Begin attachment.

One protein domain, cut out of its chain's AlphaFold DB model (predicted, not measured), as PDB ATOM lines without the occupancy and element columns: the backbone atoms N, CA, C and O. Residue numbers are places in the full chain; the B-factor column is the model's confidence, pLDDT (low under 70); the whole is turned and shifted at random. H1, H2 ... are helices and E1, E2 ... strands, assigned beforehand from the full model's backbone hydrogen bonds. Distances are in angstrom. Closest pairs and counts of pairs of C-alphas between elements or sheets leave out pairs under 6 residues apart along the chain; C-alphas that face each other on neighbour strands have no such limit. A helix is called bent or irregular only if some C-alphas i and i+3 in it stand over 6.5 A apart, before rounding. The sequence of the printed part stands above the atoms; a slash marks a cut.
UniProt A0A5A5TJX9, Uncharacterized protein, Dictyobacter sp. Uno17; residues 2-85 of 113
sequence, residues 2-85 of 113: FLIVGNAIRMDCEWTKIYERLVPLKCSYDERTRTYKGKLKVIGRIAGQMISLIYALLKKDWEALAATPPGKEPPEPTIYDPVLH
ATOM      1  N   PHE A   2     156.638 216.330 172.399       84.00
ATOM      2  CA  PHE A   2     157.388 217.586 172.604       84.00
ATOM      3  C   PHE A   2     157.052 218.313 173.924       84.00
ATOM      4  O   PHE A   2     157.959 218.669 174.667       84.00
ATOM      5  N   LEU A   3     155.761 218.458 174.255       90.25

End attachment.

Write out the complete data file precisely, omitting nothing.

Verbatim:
One protein domain, cut out of its chain's AlphaFold DB model (predicted, not measured), as PDB ATOM lines without the occupancy and element columns: the backbone atoms N, CA, C and O. Residue numbers are places in the full chain; the B-factor column is the model's confidence, pLDDT (low under 70); the whole is turned and shifted at random. H1, H2 ... are helices and E1, E2 ... strands, assigned beforehand from the full model's backbone hydrogen bonds. Distances are in angstrom. Closest pairs and counts of pairs of C-alphas between elements or sheets leave out pairs under 6 residues apart along the chain; C-alphas that face each other on neighbour strands have no such limit. A helix is called bent or irregular only if some C-alphas i and i+3 in it stand over 6.5 A apart, before rounding. The sequence of the printed part stands above the atoms; a slash marks a cut.
UniProt A0A5A5TJX9, Uncharacterized protein, Dictyobacter sp. Uno17; residues 2-85 of 113
sequence, residues 2-85 of 113: FLIVGNAIRMDCEWTKIYERLVPLKCSYDERTRTYKGKLKVIGRIAGQMISLIYALLKKDWEALAATPPGKEPPEPTIYDPVLH
ATOM      1  N   PHE A   2     156.638 216.330 172.399       84.00
ATOM      2  CA  PHE A   2     157.388 217.586 172.604       84.00
ATOM      3  C   PHE A   2     157.052 218.313 173.924       84.00
ATOM      4  O   PHE A   2     157.959 218.669 174.667       84.00
ATOM      5  N   LEU A   3     155.761 218.458 174.255       90.25